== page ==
Held that the court of claims has jurisdiction of a suit for the refunding of taxes where the claim has been made under Sec. 3220 R. S., and allowed by the Commissioner of Internal Revenue, and subsequently disallowed by the accounting officer of the treasury. Case of United States v. Kaufman, 96 U. S. 567, quoted and affirmed. United States v. Savings Bank, 14 Otto, 731.

In this case the collector (Coster) made an illegal seizure of property belonging to one Frerichs, and was sued for damages. Frerichs recovered a judgment for $10,130.31. The court refused to give Coster a certificate of probable cause. The question of this refusal was appealed to the Supreme Court as error, but the Supreme Court decided that the discretion of the district court in refusing certificate of probable cause was not reviewable in the supreme or circuit court. See United States v. Abattoir Place, 106 U. S. 160. The Commissioner of Internal Revenue, with the approval of the secretary, under the last clause of Sec. 3220 R. S., then decided to allow the claim of $10,130.31 to be paid to Frerichs upon the due entry of satisfaction of said judgment. The First Comptroller disallowed the claim, for the reason that there was no certificate of probable cause issued, and not sufficient evidence that the seizure was justified. Frerichs then sued the United States in the court of claims, and that court gave judgment in his favor, holding that the proper party was entitled to recover the amount of the claim, and that, as between Frerichs and Coster, Frerichs was the proper party. It is stated in the opinion of the court of claims in this case that it has been the uniform practice of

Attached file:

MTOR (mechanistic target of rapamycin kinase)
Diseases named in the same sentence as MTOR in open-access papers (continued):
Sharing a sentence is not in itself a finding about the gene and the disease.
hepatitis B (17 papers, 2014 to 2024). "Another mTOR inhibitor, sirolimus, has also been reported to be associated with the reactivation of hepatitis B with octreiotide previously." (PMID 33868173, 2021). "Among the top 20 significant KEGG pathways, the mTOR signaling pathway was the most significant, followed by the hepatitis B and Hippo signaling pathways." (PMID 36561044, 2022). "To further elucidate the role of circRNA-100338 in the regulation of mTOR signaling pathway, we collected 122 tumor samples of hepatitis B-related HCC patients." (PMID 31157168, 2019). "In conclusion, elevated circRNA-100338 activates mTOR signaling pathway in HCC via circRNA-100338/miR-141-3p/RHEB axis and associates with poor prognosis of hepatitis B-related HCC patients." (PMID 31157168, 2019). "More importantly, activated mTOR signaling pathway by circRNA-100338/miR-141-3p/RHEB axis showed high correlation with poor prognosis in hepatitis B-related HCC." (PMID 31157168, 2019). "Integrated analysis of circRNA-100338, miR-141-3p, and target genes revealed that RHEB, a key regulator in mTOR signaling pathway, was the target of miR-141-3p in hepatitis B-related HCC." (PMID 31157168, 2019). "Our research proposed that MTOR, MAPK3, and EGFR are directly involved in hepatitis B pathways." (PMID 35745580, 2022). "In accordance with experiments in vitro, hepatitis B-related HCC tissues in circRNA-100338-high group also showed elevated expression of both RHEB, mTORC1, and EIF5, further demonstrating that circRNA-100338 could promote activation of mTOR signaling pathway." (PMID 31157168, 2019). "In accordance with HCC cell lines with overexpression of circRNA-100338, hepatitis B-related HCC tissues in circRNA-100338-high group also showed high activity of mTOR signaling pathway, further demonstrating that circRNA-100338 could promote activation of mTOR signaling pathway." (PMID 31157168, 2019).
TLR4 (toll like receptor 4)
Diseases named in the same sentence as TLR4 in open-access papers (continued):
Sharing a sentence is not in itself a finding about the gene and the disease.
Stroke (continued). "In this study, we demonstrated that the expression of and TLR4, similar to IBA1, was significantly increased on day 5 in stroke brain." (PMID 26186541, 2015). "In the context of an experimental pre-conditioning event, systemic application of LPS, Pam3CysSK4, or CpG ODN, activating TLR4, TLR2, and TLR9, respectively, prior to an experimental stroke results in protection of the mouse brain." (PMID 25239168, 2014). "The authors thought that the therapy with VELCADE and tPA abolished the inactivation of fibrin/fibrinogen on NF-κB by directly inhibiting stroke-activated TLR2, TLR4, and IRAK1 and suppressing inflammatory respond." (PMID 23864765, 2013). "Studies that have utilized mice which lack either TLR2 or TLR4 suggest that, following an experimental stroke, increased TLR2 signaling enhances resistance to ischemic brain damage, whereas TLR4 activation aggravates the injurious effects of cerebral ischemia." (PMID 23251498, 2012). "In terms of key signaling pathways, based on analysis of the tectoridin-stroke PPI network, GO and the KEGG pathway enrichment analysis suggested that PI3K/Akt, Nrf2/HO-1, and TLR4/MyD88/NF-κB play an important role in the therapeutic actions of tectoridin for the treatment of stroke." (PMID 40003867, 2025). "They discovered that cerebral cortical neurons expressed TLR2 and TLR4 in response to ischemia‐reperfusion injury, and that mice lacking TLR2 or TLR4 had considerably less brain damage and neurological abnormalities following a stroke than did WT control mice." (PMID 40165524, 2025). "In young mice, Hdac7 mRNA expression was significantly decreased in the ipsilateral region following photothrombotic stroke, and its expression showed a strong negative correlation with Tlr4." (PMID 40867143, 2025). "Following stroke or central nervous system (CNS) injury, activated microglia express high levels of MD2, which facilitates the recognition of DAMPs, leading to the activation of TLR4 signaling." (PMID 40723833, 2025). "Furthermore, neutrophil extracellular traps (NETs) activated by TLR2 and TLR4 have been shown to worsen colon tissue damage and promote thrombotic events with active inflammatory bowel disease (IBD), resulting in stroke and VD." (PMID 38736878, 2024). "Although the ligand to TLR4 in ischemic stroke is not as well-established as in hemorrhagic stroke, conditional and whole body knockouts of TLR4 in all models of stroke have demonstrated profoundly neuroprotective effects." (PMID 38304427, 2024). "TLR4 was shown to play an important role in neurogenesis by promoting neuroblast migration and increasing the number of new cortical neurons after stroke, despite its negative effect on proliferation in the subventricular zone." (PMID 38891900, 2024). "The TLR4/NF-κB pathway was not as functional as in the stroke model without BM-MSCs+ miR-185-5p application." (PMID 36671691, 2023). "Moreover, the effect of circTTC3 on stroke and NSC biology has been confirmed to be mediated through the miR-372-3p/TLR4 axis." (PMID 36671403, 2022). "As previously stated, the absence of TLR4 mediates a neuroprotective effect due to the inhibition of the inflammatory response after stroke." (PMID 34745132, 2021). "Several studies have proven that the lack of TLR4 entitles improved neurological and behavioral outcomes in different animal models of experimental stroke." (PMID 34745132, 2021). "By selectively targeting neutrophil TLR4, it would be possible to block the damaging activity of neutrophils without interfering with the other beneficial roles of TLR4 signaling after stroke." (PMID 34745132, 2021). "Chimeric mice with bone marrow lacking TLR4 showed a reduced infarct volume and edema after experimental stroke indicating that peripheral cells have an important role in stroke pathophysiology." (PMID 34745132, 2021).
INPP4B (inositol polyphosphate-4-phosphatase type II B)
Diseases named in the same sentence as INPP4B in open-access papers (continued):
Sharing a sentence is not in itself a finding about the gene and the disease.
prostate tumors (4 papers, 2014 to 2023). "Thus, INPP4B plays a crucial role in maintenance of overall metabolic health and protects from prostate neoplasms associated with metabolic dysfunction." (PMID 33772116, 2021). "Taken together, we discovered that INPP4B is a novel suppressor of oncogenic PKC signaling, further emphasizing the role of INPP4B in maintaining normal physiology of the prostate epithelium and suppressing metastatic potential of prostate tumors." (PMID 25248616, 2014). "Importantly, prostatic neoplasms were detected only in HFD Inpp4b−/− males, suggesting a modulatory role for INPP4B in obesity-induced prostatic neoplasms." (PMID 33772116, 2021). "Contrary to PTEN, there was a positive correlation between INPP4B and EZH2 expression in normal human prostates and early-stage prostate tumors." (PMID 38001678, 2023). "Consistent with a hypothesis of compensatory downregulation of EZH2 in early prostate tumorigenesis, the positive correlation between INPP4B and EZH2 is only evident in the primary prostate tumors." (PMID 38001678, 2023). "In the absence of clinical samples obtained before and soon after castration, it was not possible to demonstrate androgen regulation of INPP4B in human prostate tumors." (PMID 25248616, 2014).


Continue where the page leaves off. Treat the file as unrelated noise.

the Commissioner of Internal Revenue and the Secretary of the Treasury, from the first enactment of the refunding statute, to make allowance in cases of this character to the judg ment creditor, and not to require the collector first to pay the same out of his own money, and then himself to apply for repayment from the public treasury. The Supreme Court affirmed the judgment of the court of claims. United States v. Frerichs, 124 U. S. 315.

An act of Congress authorizing the refund of taxes illegally paid does not give the claimant the right to interest from the date of the illegal collection, unless expressly granted by the act. Stuart v. Barnes, Circuit Court E. D. Pa., April 4, 1890, McKennan, J., 43 Fed. Rep. 281.